I tell the following true story in my book Changing By Design (Josey-Bass):
Almost thirty years ago, when I was serving as budget officer of a state government’s urban affairs department, I had the good fortune to participate in the five-year “strategic” planning process that was being implemented in all state departments with considerable fanfare and high expectations (at least among those who were new to state government). Indeed, the governor personally and stirringly addressed assembled executives from throughout state government at an impressive kickoff meeting involving the whole cabinet. The message was clear: “This is a new era of progressive, modern public management, and this planning initiative is the shining example of our commitment to innovative government. Sweep away the cobwebs, jump on board, help lead the charge into a brighter future.”
Days later, sitting with my department senior management colleagues in a work session to assess progress in filling out the new planning forms, I asked the question: “How can we realistically project what the department should be doing in specific programs, such as technical assistance to local community action agencies, much more than a year hence?” The response, which struck me as very sensible, was “Guess, but make it look good.” That was sound advice as it turned out. Recognizing that the process should not be taken too seriously, we proceeded to apply arbitrary percentage increases in level of effort and dollars for years two through five. What else could we do? We had no way of knowing what the future was to bring much beyond a year, so how could we plan current programs two or more years ahead? By the way, the “good fortune” I referred to at the beginning of this sad story had to do with my opportunity to learn about the limits of “strategic” long range planning, not about my introduction to a powerful planning process.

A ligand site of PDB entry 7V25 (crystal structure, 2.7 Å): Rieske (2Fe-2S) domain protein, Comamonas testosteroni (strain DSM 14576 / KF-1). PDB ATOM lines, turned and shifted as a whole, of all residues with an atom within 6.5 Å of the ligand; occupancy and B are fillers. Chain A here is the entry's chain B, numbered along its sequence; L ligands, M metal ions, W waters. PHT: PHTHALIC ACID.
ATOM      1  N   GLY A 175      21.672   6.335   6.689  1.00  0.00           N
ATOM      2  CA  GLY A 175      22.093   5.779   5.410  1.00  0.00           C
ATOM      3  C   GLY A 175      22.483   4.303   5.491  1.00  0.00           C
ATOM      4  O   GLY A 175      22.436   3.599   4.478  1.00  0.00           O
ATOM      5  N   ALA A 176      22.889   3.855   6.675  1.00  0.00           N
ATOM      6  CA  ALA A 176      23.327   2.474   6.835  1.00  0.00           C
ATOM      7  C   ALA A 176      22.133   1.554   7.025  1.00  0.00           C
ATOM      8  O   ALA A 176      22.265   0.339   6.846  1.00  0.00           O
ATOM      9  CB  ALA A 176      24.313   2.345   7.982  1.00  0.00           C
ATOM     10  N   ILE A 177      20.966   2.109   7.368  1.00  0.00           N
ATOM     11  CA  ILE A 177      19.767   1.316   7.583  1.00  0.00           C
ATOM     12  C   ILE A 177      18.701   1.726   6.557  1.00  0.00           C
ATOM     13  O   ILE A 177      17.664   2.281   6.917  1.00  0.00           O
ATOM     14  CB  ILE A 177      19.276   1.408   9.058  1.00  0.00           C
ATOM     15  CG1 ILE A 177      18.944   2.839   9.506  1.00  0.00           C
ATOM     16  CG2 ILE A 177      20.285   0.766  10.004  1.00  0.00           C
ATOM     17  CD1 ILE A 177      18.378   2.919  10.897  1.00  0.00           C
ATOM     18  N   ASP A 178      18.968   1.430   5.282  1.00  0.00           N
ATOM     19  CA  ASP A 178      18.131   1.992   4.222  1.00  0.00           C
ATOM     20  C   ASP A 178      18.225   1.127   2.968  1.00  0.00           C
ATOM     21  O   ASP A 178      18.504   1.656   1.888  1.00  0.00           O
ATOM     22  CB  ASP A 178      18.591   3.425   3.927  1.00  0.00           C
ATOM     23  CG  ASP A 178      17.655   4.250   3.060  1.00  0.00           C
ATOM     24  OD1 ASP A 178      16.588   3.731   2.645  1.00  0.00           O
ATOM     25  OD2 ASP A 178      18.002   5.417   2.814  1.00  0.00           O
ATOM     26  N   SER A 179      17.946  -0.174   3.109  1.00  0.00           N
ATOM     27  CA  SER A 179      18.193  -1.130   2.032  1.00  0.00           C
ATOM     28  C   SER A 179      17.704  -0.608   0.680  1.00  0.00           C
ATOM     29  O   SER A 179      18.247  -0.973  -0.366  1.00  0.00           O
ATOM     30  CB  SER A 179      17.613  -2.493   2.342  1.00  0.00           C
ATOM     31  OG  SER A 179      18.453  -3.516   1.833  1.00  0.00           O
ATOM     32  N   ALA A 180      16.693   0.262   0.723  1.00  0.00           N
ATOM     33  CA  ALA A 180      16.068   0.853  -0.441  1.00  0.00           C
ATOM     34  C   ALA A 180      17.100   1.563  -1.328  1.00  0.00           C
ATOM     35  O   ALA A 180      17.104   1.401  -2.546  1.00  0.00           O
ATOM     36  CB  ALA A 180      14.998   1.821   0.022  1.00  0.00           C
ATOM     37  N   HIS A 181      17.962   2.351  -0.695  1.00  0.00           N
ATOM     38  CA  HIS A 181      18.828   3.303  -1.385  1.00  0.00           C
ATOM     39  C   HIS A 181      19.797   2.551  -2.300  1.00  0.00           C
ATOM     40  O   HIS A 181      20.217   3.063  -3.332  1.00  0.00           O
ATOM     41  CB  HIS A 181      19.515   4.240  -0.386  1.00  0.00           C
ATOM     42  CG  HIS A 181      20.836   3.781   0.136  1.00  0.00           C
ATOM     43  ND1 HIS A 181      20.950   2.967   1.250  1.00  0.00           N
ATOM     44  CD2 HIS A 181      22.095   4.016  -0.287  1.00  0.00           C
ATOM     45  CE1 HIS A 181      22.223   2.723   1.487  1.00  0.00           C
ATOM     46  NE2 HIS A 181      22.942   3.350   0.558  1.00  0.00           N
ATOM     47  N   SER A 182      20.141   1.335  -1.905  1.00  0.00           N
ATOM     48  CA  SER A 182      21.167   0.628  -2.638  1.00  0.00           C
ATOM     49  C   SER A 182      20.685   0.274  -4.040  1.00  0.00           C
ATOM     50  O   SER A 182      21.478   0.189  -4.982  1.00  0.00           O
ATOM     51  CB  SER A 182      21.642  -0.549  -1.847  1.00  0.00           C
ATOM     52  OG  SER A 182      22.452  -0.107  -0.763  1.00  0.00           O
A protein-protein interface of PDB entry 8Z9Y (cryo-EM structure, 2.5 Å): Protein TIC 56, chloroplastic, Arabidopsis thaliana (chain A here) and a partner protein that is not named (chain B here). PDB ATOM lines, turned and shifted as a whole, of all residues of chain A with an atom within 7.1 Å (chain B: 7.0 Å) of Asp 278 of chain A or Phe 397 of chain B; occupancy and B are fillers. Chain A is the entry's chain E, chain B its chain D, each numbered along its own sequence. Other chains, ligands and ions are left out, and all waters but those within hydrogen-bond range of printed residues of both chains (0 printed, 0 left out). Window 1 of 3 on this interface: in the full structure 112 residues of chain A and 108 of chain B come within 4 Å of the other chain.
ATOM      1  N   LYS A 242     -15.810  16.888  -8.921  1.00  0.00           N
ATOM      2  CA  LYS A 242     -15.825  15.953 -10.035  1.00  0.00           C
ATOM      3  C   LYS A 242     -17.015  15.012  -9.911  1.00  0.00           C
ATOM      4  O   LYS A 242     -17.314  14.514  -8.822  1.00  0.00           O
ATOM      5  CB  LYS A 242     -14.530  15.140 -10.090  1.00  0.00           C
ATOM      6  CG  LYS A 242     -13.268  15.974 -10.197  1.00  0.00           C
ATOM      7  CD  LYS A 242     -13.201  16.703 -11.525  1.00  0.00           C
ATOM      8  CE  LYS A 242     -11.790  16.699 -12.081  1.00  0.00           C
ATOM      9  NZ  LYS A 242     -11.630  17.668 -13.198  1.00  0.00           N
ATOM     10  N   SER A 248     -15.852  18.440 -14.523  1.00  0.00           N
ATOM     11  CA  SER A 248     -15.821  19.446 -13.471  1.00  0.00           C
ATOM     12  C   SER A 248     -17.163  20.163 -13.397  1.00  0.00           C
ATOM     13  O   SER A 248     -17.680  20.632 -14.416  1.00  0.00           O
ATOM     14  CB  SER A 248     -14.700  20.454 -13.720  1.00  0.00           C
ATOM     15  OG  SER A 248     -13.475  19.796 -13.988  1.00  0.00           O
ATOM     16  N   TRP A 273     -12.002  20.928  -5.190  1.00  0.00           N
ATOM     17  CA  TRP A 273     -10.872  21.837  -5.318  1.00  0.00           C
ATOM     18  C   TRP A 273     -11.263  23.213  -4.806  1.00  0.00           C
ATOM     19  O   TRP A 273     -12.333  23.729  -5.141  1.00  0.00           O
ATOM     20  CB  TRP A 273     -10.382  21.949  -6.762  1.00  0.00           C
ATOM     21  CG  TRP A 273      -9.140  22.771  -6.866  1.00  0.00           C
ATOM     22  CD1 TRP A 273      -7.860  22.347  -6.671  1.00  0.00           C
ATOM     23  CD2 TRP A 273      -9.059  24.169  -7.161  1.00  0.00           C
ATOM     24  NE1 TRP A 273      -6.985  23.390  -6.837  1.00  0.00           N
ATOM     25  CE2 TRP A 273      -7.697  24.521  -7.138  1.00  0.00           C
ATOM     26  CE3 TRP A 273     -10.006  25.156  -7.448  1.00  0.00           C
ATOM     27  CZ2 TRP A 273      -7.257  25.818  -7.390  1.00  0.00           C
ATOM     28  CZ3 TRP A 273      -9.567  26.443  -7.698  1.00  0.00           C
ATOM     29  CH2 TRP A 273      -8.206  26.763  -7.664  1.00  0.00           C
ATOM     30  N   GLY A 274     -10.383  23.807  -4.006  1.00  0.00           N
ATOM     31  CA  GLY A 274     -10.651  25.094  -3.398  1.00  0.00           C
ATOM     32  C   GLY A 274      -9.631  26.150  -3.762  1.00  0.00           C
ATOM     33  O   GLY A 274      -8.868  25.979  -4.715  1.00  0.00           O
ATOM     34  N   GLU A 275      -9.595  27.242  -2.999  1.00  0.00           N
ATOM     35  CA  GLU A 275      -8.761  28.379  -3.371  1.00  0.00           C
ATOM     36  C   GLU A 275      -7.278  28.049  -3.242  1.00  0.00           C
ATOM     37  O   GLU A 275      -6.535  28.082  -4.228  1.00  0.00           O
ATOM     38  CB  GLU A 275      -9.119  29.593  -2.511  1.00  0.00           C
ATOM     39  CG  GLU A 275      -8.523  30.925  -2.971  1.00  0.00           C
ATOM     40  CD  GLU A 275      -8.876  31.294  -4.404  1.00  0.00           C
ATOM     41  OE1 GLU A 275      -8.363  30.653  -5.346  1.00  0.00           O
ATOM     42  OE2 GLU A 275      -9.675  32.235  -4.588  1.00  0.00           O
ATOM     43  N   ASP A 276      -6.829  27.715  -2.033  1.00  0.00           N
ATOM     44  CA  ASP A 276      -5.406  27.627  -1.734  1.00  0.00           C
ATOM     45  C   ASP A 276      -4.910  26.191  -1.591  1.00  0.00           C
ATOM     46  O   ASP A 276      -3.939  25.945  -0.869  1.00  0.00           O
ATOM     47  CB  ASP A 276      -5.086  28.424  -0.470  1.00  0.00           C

I recalled this valuable learning experience recently as a nonprofit CEO and I looked through her organization’s so-called three year “strategic plan” that on close examination turned out to be – no surprise! – essentially operational: spelling out detailed operational “objectives” in broad goal areas within current programmatic boundaries. The “strategic” label had to do with the projection of these objectives three years into the future. As the CEO and I looked through the document, which her board had been involved in developing, we agreed that what we were reviewing was the annual operating plan x 3. It was patently obvious that we weren’t examining a powerful tool for generating significant “out of the box” innovation. And adding insult to injury, in a rapidly changing world, projecting current activities three years into the future provided only the illusion of control.
What makes conventional strategic planning for arbitrary periods such as three or five years such an insidious foe of a solid board-CEO working relationship is that it can give the illusion of systematically leading innovation and change – a survive-and-thrive tool in a rapidly changing world. Getting your board engaged in a process labeled “strategic” that ends up merely projecting the present into the future is without question a high-risk CEO strategy. Since the results cannot possibly justify the investment of time and money in the planning process, the CEO’s credibility inevitably takes a hit, and board members deeply resent wasting precious time while making little difference.